February 13, 2019
How to fall in love with your job
A staggering 85% of people dislike their jobs. We’ve all heard the saying: do what you love, and you’ll never have to work a day in your life. But as we know, life isn’t quite that simple.
Some of us don’t have the opportunity to do what we love or don’t know where to find the opportunity. Some of us are doing what we thought we loved, but it still feels like work. Some of us may not even know what we love.
What’s more valuable than doing what you love, is learning to love your job, even if it’s one you don’t particularly like. Manage that, and you’ll become part of just 15% of the population who find happiness in their work.
Break up with your troubles
First thing’s first. What is it that you really don’t like? We all have to do things every now and then that we don’t enjoy, and that’s life. But, if you’re finding things that are consistently making your time at work miserable, take steps to improve them, or remove them completely. To eradicate the negatives, you’ll need to replace these with the things that you really want. In order to do this, sometimes you just have to ask. Want a promotion? Start the conversation with your manager. Don’t like where your desk is located in the office? Suggest a new layout. You won’t always be given exactly what you hoped for, but more often than not, you’ll take a step in the right direction.
Like with any relationship, your partnership with your job takes work in order to become strong and stable. But, some relationships are only meant to be short-term, and that’s okay. Not everything you dislike can be improved. And if it’s not you, it’s them. Once you start to identify your pain points and what elements of your job you really love, your long-term career goals will become much clearer to you.
Stop romanticizing your future
Having dreams and goals for the future are important for personal growth and development. But, if you fail to see the positives in your every day, and only strive for absolute perfection, your dreams can be destructive to your happiness. Sometimes, it’s important to stop and appreciate what you have and where you are right now or you’ll never be truly satisfied. You’ll move forward in your achievements yet your ‘ideal’ will only move further and further into the distance – always out of reach. Maybe your ‘happily ever after’ is exactly where you are right now; it’s just clouded by your own failure to recognize it.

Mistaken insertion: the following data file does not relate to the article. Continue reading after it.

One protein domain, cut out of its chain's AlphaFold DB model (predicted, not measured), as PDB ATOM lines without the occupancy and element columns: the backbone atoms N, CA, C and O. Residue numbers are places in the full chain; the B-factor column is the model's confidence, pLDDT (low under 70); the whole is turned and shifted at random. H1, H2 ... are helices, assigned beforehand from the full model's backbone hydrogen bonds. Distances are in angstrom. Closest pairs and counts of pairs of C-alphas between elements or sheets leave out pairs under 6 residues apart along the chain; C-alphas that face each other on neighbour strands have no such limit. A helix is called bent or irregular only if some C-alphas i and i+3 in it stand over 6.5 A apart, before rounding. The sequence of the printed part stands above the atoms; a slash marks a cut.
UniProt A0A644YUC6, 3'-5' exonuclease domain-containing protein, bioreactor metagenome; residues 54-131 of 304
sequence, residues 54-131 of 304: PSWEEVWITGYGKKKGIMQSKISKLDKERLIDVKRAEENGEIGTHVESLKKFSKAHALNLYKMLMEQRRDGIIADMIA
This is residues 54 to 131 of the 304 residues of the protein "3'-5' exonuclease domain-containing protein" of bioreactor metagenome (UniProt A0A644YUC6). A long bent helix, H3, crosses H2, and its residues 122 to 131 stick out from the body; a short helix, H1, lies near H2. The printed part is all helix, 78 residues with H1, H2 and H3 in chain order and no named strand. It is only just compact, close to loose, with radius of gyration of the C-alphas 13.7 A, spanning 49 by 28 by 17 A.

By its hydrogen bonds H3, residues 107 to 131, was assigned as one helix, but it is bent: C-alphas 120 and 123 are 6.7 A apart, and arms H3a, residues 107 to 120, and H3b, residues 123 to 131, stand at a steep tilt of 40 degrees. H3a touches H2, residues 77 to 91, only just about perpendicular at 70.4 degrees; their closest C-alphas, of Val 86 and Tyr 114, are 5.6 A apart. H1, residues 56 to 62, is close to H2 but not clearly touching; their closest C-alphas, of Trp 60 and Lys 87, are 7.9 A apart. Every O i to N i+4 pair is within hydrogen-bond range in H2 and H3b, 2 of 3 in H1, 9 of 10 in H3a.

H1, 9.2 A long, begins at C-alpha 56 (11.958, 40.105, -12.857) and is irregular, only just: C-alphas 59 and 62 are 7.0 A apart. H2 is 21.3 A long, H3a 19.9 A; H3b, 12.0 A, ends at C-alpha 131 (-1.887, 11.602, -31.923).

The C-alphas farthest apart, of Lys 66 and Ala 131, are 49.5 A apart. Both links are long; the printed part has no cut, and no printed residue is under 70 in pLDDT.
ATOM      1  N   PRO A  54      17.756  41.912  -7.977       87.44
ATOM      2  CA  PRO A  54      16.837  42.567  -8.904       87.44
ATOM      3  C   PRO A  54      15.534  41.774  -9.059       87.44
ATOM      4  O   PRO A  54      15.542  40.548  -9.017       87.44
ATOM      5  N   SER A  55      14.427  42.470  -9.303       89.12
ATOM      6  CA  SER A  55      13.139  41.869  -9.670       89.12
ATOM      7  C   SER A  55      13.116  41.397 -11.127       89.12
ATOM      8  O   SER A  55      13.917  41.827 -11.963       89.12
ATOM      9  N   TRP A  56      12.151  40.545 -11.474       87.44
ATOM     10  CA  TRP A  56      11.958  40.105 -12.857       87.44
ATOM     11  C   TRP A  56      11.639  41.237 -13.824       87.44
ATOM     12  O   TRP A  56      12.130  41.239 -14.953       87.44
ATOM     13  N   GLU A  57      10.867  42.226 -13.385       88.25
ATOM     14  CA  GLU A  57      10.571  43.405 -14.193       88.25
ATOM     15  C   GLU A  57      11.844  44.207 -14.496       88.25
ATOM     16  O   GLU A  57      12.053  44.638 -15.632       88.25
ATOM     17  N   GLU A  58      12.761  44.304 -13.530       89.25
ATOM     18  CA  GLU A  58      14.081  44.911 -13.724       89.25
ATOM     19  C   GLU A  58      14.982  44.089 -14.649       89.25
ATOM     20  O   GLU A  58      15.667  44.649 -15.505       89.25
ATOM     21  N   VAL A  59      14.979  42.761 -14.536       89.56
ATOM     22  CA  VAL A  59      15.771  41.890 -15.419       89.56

It can be difficult to see the beauty in your daily routine, especially when it can feel so monotonous. But routine is generally inevitable, whether you’re working 9-5 in an office or living on a remote island. Techniques such as daily journaling and meditation can help add some variety to your day and are great for increasing self-awareness and mindfulness so that you are able to live in the now, rather than always wanting more.
Time to get engaged
‘Employee engagement’ is often used synonymously with ‘enjoyment’ in the workplace. This is based on the idea that if you are engaged with your work, you are passionate about it and feel a sense of deep connection towards your company and your role. As with many difficulties we face in life, it is our mindset towards a situation that is more powerful than anything else. In other words, how we experience something is more significant than the environment or context in which it takes place. Many things in your workplace will be out of your control, but your happiness is in your own hands. Here are some things you can do to improve it both within your role, and within your more general work environment:
Within your role:
- Get some training – the more you learn, the more likely you are to progress, particularly beneficial if you value your personal development over satisfaction.
- Plan ahead and work ahead – being ahead of the game will enable you to avoid stress and feel more in control.
- Share your knowledge and expertise – this will encourage you to become an ‘expert’ on a particular topic, making you more likely to feel passionate about your role and how it affects others.
Outside of your role:
- Improve your environment – increase the amount of light at your desk or rearrange your office in a way that makes you feel more comfortable, more productive, and generally happier.
- Improve your wellbeing – have a good breakfast at the start of each day, or try exercising in the middle of each day to boost your energy levels.
- Connect with the people around you – start a book club, make an effort to meet and chat with people outside of your team, and celebrate each others’ birthdays and milestones.
We tend to largely overestimate the happiness that new experiences provide, and underestimate the power of finding meaning in our current ones. Finding meaning in everything you do, particularly in work, will allow you to appreciate where you are right now. Remember: work doesn’t have to be your favorite pastime to be meaningful or even enjoyable. So, with a few small adjustments, and a little mindfulness, you may find that you and your job are actually a match made in heaven.
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